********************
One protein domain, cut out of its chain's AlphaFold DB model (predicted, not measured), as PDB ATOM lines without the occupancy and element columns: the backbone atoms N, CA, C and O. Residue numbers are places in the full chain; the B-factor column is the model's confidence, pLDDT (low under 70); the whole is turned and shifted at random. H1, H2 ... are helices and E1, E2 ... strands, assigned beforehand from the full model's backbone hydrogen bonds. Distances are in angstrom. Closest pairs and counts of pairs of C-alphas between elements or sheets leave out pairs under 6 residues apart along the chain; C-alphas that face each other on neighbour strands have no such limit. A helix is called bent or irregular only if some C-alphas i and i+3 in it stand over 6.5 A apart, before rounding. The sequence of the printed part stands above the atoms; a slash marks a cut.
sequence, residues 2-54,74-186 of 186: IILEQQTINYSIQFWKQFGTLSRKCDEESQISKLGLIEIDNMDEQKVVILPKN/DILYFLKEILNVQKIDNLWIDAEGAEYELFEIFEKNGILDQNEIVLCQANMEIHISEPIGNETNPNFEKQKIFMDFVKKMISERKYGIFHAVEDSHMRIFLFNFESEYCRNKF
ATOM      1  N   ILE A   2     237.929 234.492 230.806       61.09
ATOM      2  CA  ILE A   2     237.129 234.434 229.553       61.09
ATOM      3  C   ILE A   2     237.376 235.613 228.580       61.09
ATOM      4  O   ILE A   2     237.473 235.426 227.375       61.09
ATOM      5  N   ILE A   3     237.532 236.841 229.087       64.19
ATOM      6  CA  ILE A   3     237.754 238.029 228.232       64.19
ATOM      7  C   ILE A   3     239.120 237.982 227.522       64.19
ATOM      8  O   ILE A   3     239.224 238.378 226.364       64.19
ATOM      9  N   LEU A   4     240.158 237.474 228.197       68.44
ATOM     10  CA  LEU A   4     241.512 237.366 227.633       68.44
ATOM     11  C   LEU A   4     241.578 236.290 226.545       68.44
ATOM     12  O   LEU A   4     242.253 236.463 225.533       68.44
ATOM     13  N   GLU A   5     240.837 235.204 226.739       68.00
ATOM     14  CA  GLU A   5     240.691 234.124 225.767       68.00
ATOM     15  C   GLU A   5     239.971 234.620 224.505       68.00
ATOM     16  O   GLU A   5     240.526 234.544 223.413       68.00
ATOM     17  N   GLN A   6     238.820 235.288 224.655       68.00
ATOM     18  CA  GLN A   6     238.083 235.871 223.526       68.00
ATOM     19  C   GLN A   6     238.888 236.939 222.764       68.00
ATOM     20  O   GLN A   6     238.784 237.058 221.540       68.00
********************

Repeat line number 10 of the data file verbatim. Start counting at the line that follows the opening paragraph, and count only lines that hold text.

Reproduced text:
ATOM      9  N   LEU A   4     240.158 237.474 228.197       68.44